The Corning Museum of Glass

Louis Comfort Tiffany Studios. Window with Hudson River Landscape, 1905. Image and original data provided by The Corning Museum of Glass.

The Corning Museum of Glass (CMOG) has contributed 2,784 images of works in its permanent collection to the Artstor Digital Library. The abundant selection in Artstor encompasses all areas of the encyclopedic and unique glass collection.

The Museum was founded in 1951 by Corning Glass Works (now Corning Incorporated) as a gift to the nation for the company’s 100th anniversary. The original concept was developed by Arthur A. Houghton, Jr. (1906-1990) along with his cousin Amory Houghton. It is a nonprofit museum dedicated to telling the story of a single material: glass, a versatile, ancient medium that is still being explored by artists, scientists, and historians today. The Museum holds and displays the world’s finest collection of art and historical glass—more than 3,500 years of history.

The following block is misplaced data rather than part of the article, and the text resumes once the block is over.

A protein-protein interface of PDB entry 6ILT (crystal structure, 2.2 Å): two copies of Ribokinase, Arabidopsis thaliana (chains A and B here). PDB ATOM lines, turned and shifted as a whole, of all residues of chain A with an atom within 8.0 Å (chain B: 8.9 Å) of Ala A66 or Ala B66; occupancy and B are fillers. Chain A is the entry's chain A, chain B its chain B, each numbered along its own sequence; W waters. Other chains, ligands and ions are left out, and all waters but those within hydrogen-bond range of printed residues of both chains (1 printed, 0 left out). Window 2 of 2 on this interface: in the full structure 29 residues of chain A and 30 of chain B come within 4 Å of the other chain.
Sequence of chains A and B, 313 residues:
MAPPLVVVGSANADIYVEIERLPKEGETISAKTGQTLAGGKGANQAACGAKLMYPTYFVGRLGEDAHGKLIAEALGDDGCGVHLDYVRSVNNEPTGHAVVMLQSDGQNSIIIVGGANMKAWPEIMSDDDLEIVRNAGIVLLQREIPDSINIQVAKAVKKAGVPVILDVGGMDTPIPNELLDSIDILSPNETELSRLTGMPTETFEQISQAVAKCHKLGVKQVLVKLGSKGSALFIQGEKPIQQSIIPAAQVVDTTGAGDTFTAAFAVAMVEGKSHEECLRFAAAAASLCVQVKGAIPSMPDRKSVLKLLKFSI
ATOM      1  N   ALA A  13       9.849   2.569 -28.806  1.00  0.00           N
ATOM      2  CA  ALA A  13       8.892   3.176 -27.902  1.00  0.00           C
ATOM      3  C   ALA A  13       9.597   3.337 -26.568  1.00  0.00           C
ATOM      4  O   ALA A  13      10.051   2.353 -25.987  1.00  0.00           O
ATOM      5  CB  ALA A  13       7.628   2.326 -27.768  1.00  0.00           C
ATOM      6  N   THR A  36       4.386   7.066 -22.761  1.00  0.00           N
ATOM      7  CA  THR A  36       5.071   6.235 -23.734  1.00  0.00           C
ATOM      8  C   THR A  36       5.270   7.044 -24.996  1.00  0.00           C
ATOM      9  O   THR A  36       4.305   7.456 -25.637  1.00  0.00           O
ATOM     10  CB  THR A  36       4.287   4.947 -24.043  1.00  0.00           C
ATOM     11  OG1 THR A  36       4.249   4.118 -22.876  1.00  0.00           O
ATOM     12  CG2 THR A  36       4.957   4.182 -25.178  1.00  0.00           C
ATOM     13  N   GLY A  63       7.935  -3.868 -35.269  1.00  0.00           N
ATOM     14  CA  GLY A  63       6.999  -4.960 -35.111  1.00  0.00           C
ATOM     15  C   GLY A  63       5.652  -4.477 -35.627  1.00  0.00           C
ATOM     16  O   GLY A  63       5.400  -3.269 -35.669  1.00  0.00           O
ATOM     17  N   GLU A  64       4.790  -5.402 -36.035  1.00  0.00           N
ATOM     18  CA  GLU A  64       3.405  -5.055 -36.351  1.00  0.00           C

The Museum offers demonstrations on glassmaking as well as exhibitions on the technical properties of the material. Further, it is a center for glass scholarship supported by the Rakow Research Library, the world's foremost archive and reference collection on the history of glassmaking. The architecture of the Museum has consistently featured innovative design with an emphasis on glass. The inaugural international style building by Harrison & Abramowitz was expanded in 1978 by Gunnar Birkerts and an addition was made by Smith-Miller + Hawkinson in 2001. Most recently, the Contemporary Art + Design Wing was completed in 2015 by Thomas Phifer.